Treatment options that circumvent the production of each therapy specified to the individual's genetic variant are promising solutions to this scientific and medical challenge.[12] Ryu et al. describe alternative pathways common to several IRDs that may hold the key to slowing retinal degeneration. Specifically, the authors' work highlights the damaging role that reactive oxygen species play in IRDs, leading to oxidative stress and subsequent cellular death. One pathway, the nuclear factor erythroid-2-related factor-Kelch-like ECH-associated protein 1 pathway presents a system whereby oxidative stress is neutralized. Similar work was reviewed by Nolan et al. in this series, addressing the role of metabolic coupling in healthy and atrophic retinal cells. Ultimately, investigations such as these have the potential to not only uncover the underlying pathology of each dystrophy but also identify points for therapeutic intervention capable of slowing progression, common to countless retinal degenerative processes. At present, metabolic reprogramming is making great strides in the field, buying time for genome surgery and stem cell transplantation techniques to excel and pave the way toward a long-term cure for IRDs.

Macula lesions often result in vision loss. Spooner et al. investigate the use of aflibercept, an antivascular endothelial growth factor agent, for patients with persistent macular edema due to retinal vein occlusion despite regular treatment with bevacizumab or ranibizumab. Here, the investigators identify that aflibercept significantly improved patient's visual functions, and as a result, quality of life. Abouhussein et al. also present data supporting the successful application of aflibercept in patients with bevacizumab-resistant diabetic macular edema. In addition, Chiu et al.'s study demonstrates the use of ranibizumab monotherapy versus concurrent ranibizumab with posterior subtenon triamcinolone acetonide. Their work revealed that patients with diabetic macular edema responded significantly better to the combined therapy option. Additional research has been directed toward surgical intervention for structural abnormalities. Macular holes are most commonly idiopathic, however, in rare cases, they are linked to genetic causes, schisis in highly myopic eyes, or age-related macular degeneration (AMD).[13] In this edition, Marlow et al. outline the various surgical strategies in autologous retinal transplants to address macular holes of various sizes. Taken together, these projects highlight how metabolome reprogramming and antioxidant therapies can be used in combination with conventional therapies for dry AMD and monogenic disorders (voretigene neparvovec).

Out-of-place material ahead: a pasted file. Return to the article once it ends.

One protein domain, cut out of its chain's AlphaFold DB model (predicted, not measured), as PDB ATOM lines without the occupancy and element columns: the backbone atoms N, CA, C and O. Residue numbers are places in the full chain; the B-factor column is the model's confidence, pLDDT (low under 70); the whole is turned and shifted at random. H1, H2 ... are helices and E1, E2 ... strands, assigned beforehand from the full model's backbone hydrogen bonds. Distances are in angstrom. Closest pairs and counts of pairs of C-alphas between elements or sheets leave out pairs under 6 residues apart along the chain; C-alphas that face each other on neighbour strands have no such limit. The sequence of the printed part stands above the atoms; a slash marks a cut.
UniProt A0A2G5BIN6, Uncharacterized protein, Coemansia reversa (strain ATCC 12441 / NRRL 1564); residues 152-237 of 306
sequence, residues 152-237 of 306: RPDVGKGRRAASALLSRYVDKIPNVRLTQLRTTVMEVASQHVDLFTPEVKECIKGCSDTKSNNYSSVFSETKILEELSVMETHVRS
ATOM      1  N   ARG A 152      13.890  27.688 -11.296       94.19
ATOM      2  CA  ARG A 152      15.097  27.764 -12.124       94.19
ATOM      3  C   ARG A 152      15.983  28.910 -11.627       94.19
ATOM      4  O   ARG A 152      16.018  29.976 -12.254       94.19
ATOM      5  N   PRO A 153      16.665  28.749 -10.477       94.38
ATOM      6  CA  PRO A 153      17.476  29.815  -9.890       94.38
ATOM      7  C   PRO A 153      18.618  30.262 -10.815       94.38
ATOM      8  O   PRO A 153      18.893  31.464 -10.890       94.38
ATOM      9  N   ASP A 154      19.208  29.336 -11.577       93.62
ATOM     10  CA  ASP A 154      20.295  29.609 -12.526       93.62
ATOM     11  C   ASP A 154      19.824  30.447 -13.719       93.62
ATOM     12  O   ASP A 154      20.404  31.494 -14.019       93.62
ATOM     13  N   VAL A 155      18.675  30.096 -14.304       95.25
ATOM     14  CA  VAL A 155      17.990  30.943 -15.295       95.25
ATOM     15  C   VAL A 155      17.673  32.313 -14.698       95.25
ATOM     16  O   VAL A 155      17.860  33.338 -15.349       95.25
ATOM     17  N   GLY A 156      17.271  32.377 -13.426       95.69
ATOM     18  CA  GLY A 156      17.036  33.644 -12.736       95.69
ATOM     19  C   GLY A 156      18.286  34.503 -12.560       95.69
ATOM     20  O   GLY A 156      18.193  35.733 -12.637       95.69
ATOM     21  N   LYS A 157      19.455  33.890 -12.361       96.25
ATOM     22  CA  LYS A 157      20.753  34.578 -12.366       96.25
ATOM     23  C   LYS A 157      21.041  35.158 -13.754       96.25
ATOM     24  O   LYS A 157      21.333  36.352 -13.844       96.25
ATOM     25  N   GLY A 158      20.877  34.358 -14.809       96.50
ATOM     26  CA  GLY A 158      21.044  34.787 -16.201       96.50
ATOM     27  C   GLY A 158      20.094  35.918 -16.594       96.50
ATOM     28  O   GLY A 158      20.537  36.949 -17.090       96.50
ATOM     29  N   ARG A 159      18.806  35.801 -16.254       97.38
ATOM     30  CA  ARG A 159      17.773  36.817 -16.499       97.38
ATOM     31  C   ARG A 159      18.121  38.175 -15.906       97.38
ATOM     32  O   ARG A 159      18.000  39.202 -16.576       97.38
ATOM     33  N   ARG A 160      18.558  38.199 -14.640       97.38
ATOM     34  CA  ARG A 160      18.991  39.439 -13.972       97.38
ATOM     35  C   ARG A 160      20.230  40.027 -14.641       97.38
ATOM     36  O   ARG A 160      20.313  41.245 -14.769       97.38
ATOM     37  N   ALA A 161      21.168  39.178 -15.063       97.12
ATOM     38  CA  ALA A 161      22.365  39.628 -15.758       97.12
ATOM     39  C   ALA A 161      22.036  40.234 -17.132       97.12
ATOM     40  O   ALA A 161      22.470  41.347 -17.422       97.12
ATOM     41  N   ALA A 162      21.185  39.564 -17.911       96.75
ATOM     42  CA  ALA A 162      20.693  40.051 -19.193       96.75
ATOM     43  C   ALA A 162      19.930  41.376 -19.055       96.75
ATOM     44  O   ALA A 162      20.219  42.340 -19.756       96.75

It is imperative to treat secondary diagnoses – such as cystoid macular edema – as well as further investigate the underlying pathophysiology and metabolic processes leading to retinal degeneration. This special issue includes investigations that are critical to managing and ultimately treating these devastating and blinding dystrophies.

We wish to thank all our authors for their excellent work and contributions to this edition of the Taiwan Journal of Ophthalmology.


We thank Nan-Kai Wang, MD, for sharing ideas and for critically reading the editorial.